Everyday assistants of the future: igus accelerates humanoid robotics with Low Cost Automation
June 22, 2022
At Hannover Messe 2022, igus introduced the first prototype of a low-cost humanoid robot
June 22, 2022 – Man, machine, or both? Humanoid robots are no longer just science fiction. They are reality. igus® has been researching humanoid robotics for some time now and presented a prototype of its motion plastics bot at Hannover Messe 2022. The igus motion plastics bot is a humanoid robot that combines the advantages of high-performance plastics and Low Cost Automation.
Robots have become an integral part of our everyday lives. Since the transition to Industry 4.0, more and more tasks are being automated. As a result, the industry is seeing new forms of robotics emerging.
But robots can also make things easier in our daily routines. A humanoid that is both functional and friendly and has human features can support humans not as a machine but as a partner. There has been steady progress in humanoid robotics research and development. For example, a research team at the Chemnitz University of Technology is developing an e-skin – a touch-sensitive electronic skin that could make humanoid robots even more human-like. Driven by the question of the direction into which robotics can develop, igus has spent some time working on its own vision of a humanoid robot – the motion plastics bot.
“With the igus ReBeL® and our drytech® range, working components were already available to enable a robot to move. The humanoid robot is a project we worked on with the robotics experts from TruPhysics, a Stuttgart-based startup, who assembled the intelligent humanoid from our motion plastics and other components. It is available there under the name Robert M3,” says Alexander Mühlens, Head of the Automation Technology and Robotics Business Unit at igus. “We hope the bot will demonstrate the interplay between integrated intelligence and our products made of high-performance plastics – at an affordable price.”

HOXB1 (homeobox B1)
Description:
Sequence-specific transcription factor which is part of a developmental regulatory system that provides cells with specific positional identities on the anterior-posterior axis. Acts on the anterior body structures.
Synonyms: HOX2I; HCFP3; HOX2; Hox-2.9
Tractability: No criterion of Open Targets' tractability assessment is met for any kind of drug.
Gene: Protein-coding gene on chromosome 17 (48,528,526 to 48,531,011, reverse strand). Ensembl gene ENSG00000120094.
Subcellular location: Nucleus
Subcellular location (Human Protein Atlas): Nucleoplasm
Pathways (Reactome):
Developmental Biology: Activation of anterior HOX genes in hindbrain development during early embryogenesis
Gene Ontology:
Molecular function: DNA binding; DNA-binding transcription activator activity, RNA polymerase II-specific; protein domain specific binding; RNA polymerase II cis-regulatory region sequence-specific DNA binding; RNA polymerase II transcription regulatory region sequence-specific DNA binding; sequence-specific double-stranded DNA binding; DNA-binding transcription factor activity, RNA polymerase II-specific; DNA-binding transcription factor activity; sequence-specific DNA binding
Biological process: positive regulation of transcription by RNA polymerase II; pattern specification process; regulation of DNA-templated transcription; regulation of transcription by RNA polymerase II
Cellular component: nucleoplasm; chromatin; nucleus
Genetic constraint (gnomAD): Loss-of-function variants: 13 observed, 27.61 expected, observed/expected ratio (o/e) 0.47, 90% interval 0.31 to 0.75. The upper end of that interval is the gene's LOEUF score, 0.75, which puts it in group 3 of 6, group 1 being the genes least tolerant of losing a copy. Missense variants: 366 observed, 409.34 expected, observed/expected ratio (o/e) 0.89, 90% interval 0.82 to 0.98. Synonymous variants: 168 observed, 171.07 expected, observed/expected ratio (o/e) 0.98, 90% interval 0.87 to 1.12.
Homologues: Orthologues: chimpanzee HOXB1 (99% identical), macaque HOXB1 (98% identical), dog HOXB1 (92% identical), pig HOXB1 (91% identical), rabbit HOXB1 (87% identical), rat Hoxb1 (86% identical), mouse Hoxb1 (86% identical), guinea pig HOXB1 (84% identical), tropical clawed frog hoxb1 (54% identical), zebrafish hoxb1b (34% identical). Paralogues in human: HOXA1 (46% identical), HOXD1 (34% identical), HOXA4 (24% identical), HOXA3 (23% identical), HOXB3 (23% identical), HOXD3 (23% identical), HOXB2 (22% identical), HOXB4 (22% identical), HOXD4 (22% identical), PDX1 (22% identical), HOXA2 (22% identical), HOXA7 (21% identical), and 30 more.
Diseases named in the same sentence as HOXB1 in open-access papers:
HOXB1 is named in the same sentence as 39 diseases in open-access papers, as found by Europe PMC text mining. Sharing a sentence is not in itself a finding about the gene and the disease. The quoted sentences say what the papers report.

Lightweight, maintenance-free low-cost humanoid
For a long, trouble-free service life without maintenance, the igus tribo-polymers in the motion plastics bot offer a clear advantage: no lubricants needed. At the same time, high-performance plastics allow a lightweight design. They reduce the motion plastics bot’s weight to just 78 kilograms at heights up to 2.70 meters and a span of 1.50 meters. The motion plastics bot features a self-propelled AGV (automated guided vehicle), a telescopic body, and a head with an integrated screen and avatar for interactive communication.
Another central component is the igus ReBeL – a service robot with cobot capabilities that is used as the bot’s arms. The fully integrated tribo strain wave gear with motor, absolute-value encoder, force control system, and controller constitute the core of the ReBeL. The motion plastics bot moves at a walking pace and has a load capacity of 2 kilograms per arm. It is controlled as an open-source solution via the Robot Operating System (ROS). This is because the entire igus Low Cost Automation product range can be mapped in the ROS. By studying the motion plastics bot, igus is combining the advantages of their high-performance plastics for movement and their Low Cost Automation expertise to further advance the development of the next generation of robots.
Not just a machine but a lifelong companion
“We see a lot of potential in humanoid robots. But our world is built by people for people. So instead of just using individual automation parts, it makes sense to study humanoids and androids. The question is when the market will be ready,” says Alexander Mühlens.
Human-like robots can perform dangerous as well as simple and monotonous tasks. In a professional environment, work can go beyond the mere pick and place performed by robot arms. In the household sector, a bot can replace several robots. It could vacuum autonomously, mow the lawn, go shopping, cook, do laundry and perform all sorts of other tasks – even caring for the sick. It would be not just a machine but a companion that could provide people relief for a long time.
“Such a robot has so far been associated with high costs, but if you take into account the possible service life, it would pay off in the long term,” says Mühlens. “It is our goal to use motion plastics components to demonstrate simple, cost-effective solutions for humanoid robotics.”
To learn more about low-cost, maintenance-free robots from igus, click here.